Press Releases

New Study Finds Many Cancer Survivors with Transportation Barriers to Care Also Experience Financial Hardship, Food Insecurity, and Delays in Timely Care
Jun 3, 2023
The American Cancer Society led research to be presented at the 2023 ASCO annual meeting

CHICAGO, June 3, 2023 A new study led by researchers at the American Cancer Society (ACS) and Roswell Park Comprehensive Cancer Center finds many cancer survivors in the United States with transportation barriers to care also report struggling financially and experiencing additional barriers to timely care. The research will be presented at this year’s annual meeting of the American Society of Clinical Oncology (ASCO) in Chicago, June 2-6. 

Scientists, led by senior author Dr. Xuesong Han, scientific director, health services research at the American Cancer Society, and Dr. Changchuan Jiang, from Roswell Park Comprehensive Cancer Center and lead author of the research, identified more than 18,000 adults with a history of cancer from the 2011-2018 National Health Interview Survey. Transportation barriers were defined as a delay in care due to a lack of transportation over the past 12 months. Primary outcomes included 1) medical financial hardship (FH) in any of the three following domains: material (problems paying medical bills), psychological (worrying about medical bills), and behavioral hardship (delaying/forgoing care due to cost); 2) food insecurity (worrying food would run out); and 3) delayed care due to other factors (long wait times, inability to get an appointment quickly). Researchers estimated the proportion of survivors who report any financial hardship, food insecurity, or other factors that lead to care delays and compared the age-sex adjusted prevalence of these barriers among cancer survivors by whether or not they reported transportation barriers using logistic regression.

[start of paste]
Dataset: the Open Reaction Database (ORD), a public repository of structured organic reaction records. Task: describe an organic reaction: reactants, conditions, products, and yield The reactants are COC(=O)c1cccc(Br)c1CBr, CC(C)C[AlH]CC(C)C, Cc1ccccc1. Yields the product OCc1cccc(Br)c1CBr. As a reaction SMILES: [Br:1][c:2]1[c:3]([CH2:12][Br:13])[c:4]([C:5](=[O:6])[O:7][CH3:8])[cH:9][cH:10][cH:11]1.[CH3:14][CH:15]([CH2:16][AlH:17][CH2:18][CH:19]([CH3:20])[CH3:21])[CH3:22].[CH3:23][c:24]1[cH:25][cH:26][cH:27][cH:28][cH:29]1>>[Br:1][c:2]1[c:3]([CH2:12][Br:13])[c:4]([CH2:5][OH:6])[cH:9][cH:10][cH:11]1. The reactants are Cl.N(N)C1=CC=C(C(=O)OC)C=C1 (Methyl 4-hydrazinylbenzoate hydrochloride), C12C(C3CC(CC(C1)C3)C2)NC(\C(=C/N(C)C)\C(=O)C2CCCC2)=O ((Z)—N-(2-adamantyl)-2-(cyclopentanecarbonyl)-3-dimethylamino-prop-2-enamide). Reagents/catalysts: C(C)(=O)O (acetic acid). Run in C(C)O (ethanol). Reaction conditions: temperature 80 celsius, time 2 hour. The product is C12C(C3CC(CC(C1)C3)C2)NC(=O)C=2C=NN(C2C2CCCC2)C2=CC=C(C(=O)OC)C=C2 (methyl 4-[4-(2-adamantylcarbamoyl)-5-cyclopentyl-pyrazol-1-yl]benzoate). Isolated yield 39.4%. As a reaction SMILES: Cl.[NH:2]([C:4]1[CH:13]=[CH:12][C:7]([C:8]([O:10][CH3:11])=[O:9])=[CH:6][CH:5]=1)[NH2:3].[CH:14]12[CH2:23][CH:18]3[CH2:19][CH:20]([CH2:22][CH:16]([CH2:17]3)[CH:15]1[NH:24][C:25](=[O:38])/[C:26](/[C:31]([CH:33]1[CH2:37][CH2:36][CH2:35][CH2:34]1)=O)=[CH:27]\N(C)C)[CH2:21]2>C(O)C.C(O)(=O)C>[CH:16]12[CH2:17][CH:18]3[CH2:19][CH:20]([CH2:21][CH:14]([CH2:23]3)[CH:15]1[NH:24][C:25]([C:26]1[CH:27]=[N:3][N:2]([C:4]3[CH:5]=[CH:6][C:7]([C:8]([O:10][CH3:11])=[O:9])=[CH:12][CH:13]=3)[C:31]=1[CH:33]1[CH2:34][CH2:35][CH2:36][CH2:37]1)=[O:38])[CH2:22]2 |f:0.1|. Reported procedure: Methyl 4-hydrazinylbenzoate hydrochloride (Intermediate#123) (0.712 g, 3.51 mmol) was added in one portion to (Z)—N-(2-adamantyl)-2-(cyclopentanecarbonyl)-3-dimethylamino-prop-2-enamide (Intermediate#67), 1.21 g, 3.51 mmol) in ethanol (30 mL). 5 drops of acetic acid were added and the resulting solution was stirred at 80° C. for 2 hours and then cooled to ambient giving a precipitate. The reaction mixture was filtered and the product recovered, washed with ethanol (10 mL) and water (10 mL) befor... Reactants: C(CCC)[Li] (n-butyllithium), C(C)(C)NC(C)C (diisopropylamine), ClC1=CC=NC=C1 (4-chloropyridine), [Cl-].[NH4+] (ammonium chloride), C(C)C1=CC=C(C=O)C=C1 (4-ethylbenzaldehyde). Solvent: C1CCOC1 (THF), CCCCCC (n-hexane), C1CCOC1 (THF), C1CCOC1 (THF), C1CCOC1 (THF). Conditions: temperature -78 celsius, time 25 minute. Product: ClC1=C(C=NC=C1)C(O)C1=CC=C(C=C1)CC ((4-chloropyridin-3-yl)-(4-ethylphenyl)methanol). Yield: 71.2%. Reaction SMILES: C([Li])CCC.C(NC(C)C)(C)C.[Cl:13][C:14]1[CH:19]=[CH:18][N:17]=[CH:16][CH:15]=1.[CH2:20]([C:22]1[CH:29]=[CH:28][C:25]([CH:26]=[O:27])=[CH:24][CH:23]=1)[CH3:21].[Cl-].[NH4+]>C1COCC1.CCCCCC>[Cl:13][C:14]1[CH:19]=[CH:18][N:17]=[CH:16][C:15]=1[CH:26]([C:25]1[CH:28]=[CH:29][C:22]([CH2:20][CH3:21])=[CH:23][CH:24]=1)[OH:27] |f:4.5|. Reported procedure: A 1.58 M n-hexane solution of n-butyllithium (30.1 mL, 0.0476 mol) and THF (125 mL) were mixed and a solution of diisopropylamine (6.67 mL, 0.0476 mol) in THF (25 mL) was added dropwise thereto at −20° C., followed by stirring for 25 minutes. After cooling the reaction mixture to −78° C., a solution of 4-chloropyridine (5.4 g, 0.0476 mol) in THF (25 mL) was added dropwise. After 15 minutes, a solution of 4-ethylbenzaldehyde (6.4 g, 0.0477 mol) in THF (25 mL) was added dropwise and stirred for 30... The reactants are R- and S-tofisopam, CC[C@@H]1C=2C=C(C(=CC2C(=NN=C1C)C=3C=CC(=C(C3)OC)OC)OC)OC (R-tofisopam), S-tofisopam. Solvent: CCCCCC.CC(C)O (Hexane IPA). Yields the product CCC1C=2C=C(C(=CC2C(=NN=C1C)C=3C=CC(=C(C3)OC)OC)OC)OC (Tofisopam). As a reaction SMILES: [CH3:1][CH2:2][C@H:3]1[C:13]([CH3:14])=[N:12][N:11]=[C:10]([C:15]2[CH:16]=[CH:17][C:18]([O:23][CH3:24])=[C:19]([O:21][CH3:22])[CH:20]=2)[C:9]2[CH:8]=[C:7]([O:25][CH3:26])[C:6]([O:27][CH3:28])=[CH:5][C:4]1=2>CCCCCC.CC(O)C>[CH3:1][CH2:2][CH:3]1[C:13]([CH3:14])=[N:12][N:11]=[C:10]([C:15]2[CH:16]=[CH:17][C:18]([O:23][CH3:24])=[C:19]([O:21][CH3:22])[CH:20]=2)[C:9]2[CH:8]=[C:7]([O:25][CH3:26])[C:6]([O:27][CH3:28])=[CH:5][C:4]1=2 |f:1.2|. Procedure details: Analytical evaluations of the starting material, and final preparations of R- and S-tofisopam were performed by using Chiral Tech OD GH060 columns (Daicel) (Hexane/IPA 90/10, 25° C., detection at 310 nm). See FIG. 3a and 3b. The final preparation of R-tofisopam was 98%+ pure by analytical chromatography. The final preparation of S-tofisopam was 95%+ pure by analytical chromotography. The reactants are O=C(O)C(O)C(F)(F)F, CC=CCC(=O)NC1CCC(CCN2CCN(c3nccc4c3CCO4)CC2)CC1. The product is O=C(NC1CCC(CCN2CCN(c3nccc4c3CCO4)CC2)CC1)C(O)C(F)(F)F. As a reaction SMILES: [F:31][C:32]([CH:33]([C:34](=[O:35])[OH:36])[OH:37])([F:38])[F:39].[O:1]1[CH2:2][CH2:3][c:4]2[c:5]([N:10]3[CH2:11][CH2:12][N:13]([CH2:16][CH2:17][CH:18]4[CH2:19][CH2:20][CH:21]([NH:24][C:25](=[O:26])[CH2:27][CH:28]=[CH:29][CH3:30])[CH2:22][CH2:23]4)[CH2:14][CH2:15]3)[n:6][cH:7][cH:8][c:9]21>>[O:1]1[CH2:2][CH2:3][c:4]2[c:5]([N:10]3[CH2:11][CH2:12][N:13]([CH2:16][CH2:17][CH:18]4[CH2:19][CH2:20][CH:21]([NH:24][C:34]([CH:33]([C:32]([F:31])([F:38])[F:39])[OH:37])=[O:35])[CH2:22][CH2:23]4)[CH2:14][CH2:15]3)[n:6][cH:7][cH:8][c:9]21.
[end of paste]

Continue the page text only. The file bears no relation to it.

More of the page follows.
Study results showed 2.9% of survivors in the U.S. reported having transportation barriers to care. Survivors with transportation barriers were more likely to struggle financially, experience food insecurity, or other factors that lead to care delays than survivors without transportation barriers (86.0% vs 45.3%, p<0.001). Moreover, survivors with transportation barriers were more likely to experience medical financial hardship (73.2% vs 38.3%, p<0.001), including material (50.3% vs 27.1%, p<0.001), behavioral (57.5% vs 20.4%, p<0.001), and psychological (33.5% vs 15.4%, p<0.001) hardship than survivors without transportation barriers. Additionally, survivors with transportation barriers were more likely to experience food insecurity (43.9% vs 12.0%, p<0.001) and care delays due to other factors (45.6% vs. 11.6%, p<0.001).  

Scientists note the findings highlight the importance of screening and addressing health-related social needs and comprehensive interventions to address barriers to care access in this vulnerable population of cancer survivors. 

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About the American Cancer Society 
The American Cancer Society is a leading cancer-fighting organization with a vision to end cancer as we know it, for everyone. For more than 100 years, we have been improving the lives of people with cancer and their families as the only organization combating cancer through advocacy, research, and patient support. We are committed to ensuring everyone has an opportunity to prevent, detect, treat, and survive cancer. To learn more, visit or call our 24/7 helpline at 1-800-227-2345. Connect with us on Facebook, Twitter, and Instagram. 

For further information: Anne Reynolds-Doerr,